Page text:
Water is discharged through squeeze ball 50, since it is serially located in the line. The water passes through outlet check valve 52 and through flexible outlet line 58 into supply bottle 18. The pump runs as long as electric cord 32 is plugged in. Preferably, the supply bottle 18 has sufficient capacity so that the entire source bottle 22 can be emptied. If the pump is permitted to run dry after the source bottle 22 is emptied, the character of pump 24 is such that it will not be damaged. This is one of the most important reasons for employing a non-selfpriming pump.
Water transfer occurs until pump chamber 26 runs out of water. The positioning of check valves 40 and 52 is such that, when the pump is shut off, the water in squeeze bulb 50 and the flexible outlet line 58 does not run back into source bottle 12. Instead, manual operation of squeeze bulb 50, for several operations, discharges the water out of the end of outlet line 58, to empty the line and eliminate spillage. The pump then can be removed and stored for further use.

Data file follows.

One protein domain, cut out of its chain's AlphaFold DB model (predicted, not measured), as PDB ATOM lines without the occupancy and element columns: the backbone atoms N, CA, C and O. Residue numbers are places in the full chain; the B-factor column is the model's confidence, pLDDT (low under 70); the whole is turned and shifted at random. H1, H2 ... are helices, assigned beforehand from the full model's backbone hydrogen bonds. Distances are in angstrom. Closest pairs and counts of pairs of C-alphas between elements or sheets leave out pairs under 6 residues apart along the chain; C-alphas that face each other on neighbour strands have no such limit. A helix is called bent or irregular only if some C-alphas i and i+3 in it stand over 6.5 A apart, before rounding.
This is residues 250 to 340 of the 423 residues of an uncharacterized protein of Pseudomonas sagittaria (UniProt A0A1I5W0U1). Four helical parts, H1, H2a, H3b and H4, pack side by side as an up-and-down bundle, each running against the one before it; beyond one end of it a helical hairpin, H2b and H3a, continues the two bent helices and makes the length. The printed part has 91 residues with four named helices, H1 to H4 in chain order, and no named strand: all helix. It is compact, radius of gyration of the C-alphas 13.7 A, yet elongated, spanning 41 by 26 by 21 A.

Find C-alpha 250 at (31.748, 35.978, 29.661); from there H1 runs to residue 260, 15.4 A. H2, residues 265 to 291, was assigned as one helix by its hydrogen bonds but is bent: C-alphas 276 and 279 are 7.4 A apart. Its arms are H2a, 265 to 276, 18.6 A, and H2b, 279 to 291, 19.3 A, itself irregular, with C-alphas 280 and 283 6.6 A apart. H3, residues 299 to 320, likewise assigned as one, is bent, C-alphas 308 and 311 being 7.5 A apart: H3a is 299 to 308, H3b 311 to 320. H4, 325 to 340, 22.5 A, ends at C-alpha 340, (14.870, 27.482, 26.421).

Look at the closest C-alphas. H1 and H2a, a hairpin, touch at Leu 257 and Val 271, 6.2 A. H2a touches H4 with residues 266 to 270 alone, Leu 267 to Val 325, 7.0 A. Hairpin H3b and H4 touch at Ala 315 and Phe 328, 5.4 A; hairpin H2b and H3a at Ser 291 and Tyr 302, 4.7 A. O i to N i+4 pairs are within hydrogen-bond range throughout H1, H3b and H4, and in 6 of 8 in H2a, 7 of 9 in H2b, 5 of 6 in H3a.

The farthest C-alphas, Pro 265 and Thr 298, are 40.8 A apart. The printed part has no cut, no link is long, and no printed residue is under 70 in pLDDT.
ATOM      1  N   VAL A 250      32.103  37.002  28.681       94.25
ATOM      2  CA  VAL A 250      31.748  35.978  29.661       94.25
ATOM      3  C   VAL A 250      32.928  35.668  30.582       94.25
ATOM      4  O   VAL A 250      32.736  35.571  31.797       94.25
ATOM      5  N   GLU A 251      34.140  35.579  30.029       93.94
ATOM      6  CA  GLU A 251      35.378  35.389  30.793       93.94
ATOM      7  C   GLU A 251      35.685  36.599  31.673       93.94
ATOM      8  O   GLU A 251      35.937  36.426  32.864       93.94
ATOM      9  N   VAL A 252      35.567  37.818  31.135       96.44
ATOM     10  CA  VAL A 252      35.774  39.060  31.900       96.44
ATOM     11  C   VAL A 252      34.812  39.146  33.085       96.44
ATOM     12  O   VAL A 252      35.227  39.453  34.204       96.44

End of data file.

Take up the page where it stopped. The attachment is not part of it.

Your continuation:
As previously described, the prior conventional systems employ a supply bottle which only has the one opening at its mouth 20. Thus, flow of water from the supply bottle into reservoir 14 is automatically accomplished. In the present case, since supply bottle 18 has an opening 70 in the top to permit the pumping of water into the supply bottle, the simple submergence of mouth 20 into water in reservoir 14 is not enough to prevent the dumping of the entire contents of supply bottle 18 into conventional reservoir 14. This reservoir is not sufficient to handle such a quantity.
It should be understood that the dispenser 12 could be redesigned so that there is a closed flow path from mouth 20 to outlet valve 16, but such would not be compatible with present systems. In the future, since the supply bottle 18 will not have to be physically moved into place as in the pertinent prior art, design evolvement may make such an integral connection. Furthermore, the volume and shape of supply bottle 18 may evolve from that which is presently considered convenient for transport, because the supply bottle 18 would then be built as an integral and permanent part of dispenser 12. However, in the meantime, means is required to prevent undesirable downflow of water out of supply bottle 18 into the unpressurized but open-topped reservoir 14.